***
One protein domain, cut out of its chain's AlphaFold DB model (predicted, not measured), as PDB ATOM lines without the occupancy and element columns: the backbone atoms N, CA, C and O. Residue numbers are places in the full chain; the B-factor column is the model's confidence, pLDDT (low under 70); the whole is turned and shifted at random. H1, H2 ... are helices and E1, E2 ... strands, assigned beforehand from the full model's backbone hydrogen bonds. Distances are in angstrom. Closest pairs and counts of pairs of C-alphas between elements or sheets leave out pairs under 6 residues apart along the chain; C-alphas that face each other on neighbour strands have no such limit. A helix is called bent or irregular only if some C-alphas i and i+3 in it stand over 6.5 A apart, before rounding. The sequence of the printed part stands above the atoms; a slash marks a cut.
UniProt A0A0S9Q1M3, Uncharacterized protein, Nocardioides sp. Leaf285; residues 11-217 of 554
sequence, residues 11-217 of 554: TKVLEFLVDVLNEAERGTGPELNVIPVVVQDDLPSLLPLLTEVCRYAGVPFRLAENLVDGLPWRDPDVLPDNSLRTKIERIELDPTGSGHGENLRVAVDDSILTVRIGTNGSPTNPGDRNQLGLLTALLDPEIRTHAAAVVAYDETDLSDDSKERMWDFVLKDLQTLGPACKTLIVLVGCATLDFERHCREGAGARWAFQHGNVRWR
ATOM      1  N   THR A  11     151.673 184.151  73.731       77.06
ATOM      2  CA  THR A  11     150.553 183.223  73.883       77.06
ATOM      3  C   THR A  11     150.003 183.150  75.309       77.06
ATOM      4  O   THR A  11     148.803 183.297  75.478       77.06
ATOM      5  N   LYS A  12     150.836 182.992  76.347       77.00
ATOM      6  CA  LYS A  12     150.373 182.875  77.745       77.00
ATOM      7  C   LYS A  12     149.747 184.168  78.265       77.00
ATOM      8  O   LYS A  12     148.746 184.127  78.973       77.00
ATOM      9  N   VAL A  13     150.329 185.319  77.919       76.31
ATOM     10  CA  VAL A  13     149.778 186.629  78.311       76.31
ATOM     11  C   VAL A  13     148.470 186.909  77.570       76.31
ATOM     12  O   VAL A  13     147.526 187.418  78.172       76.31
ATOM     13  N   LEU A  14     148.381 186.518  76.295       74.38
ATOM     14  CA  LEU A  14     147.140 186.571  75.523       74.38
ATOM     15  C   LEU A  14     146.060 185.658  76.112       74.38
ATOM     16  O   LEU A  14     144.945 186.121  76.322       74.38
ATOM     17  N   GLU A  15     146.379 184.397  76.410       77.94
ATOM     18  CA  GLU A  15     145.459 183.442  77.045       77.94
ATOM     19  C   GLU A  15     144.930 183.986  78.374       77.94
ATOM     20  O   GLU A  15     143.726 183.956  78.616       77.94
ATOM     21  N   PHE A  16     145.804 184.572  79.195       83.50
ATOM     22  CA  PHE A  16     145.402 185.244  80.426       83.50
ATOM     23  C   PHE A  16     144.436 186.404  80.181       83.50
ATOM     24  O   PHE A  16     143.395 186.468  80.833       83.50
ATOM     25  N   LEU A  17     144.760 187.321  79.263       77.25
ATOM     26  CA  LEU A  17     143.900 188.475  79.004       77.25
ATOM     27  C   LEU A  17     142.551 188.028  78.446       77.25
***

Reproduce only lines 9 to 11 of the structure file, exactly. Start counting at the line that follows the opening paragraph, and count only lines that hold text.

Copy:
ATOM      7  C   LYS A  12     149.747 184.168  78.265       77.00
ATOM      8  O   LYS A  12     148.746 184.127  78.973       77.00
ATOM      9  N   VAL A  13     150.329 185.319  77.919       76.31